This research proposes to investigate the biophysiological properties of monocytes and monocyte-derived macrophages that influence cell migration both across the blood-brain barrier and within the brain. The central hypothesis is that changes in ion channel expression in monocytes and macrophages following exposure to virus and immune products influences the cell's ability to change its volume and shape, thus influencing cell migration. Such events are pivotal for macrophages to enter the brain and to secrete the toxins that underlie the neuropathogenesis of HIV-1 associated dementia.
Chronic HIV infection and Aging in NeuroAIDS (CHAIN) Center
PI: Fox, H.; Co-I: Gendelman, H. E.
NIH/NIMH P30 MH062261
This is a Center grant to provide Administrative and Core Support for scientists investigating NeuroAIDS.
MPI: Gendelman, H. E. and Poluektova, Larisa
NIH/NIA R01 AG043540
Combination antiretroviral therapy has reduced the mortality and improved the quality of life of human immunodeficiency virus infected people. As people live longer life's quality is often linked to the toxicities of life-long medicines, as such, the means o best identify and predict untoward effects and make newer more effective drugs or drug formulations remains an important research task. This proposal seeks funds to accomplish this through improved disease monitoring, drug development, and pharmacotoxicology approaches.
Leukine (Sargramostim) for Parkinson's Disease
PI: Gendelman, H.E.
Sanofi U.S. Services, Inc.
These funds were in direct support for a randomized phase I study of Sargramostim in the treatment of Parkinson's disease. Safety and biomarker profiles were a primary research endpoint with clinical and immunological profiling advanced in the quest to improve treatment of motor skills sets during disease.
CNS Reservoirs of HIV in a Mouse Model of HIV Infection and Cognitive Impairment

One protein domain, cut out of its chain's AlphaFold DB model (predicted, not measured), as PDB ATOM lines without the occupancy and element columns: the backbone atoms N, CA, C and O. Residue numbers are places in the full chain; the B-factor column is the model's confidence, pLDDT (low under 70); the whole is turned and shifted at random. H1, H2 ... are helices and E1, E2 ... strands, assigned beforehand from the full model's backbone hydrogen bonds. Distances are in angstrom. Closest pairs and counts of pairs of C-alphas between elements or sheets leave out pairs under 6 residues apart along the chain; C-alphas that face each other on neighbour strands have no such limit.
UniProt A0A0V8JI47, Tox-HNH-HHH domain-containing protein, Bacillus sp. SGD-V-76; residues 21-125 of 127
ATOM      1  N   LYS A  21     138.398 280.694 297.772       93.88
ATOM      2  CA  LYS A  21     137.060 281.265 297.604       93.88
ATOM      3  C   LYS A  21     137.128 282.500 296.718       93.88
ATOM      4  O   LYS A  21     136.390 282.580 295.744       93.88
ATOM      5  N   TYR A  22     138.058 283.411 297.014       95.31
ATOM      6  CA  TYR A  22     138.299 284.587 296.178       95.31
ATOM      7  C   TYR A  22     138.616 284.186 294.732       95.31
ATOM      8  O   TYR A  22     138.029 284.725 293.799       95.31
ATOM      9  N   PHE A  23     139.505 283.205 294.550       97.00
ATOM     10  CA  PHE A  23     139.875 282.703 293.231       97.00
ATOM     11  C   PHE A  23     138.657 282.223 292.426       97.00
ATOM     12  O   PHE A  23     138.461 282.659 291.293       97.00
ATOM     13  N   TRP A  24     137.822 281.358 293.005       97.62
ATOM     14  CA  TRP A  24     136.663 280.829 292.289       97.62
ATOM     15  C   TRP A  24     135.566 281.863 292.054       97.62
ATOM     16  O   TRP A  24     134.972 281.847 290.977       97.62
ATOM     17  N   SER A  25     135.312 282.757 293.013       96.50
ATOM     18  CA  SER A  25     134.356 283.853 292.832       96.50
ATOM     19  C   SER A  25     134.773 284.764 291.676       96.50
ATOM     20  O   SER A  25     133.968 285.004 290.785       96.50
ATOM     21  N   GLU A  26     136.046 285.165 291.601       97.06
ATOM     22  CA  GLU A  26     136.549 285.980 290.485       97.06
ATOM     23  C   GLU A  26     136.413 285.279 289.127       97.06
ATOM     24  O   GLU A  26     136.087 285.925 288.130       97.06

PI: Gendelman, H.E.
Icahn School of Medicine at Mount Sinai
This proposal is designed to develop a number of novel anti-retroviral clearance mechanisms to best reduce or perhaps eradicate virus within its brain reservoir. The use of highly active antiretroviral drugs are designed to restrict viral growth as maximally possible and as such best enable viral clearance by immune potentiating and eliminating agents develop by investigators at Mount Sinai Hospital and Medical Center.
Cell Targeted long-acting nanoformulated antiretroviral therapy- (Research Collaboration Agreement-UNeMed)
PI: Gendelman, H.E.
ViiV Healthcare Limited
These studies aim to develop formulation platforms for a long-acting integrase, a CCR5 inhibitor and a nucleoside reverse transcriptase inhibitor for once monthly therapies with reduced injection volumes and viral reservoir targeting.
Novel Kinase and Nanoformulated Protease Inhibitors for Eradication of CNS HIV-1
University of Rochester
This proposal is designed to develop a means to eradicate viral infection from its CNS reservoir. The overarching idea is to facilitate crystalline nano formulated antiretroviral drug entry into monocyte-macrophage within late and recycling endosomes by affecting/harnessing phagolysosomal fusion events through the new kinase inhibitor URMC-099. The research is divided equally amongst University of Nebraska and University of Rochester scientists experienced in virology, immunology, pharmacology and neuroscience to pool resources towards a functional HIV-1 cure.
- Chimeric Mice
- Fluorescent microscopy
- HIV-1 neurotoxicity assay
- Macrophage migration tracking
- Mouse intracerebral stereotactic inoculation
- Mouse models of HIV-1 encephalitis
- Nano-medicine macrophage delivery
- Pathology analysis
- Primary brain and immune cell culture
- Real-time PCR
- Small animal model drug therapy
- Western blotting
- iTRAC and SWATH proteomics
- Flow cytometry/FACS
|Aditya Bade, Ph.D.
|Prasanta Dash, Ph.D.
|Rinku Dutta, Ph.D.
|Bhagya Laxmi Dyavar Shetty, M.S.
Research Technologist II
|Benson Edagwa, Ph.D.
|Bhavesh Kevadiya, Ph.D.
Post Doctoral Fellow
|Jatinhumar Pravi Machhi
|Saumya Nigam, Ph.D.
Graduate Research Assistant
Other hourly worker
|Midhun Thomas, Ph.D.
Post Doc Research Associate
Dr. Gendelman's home page
Dr. Gendelman's biographical information
Top of page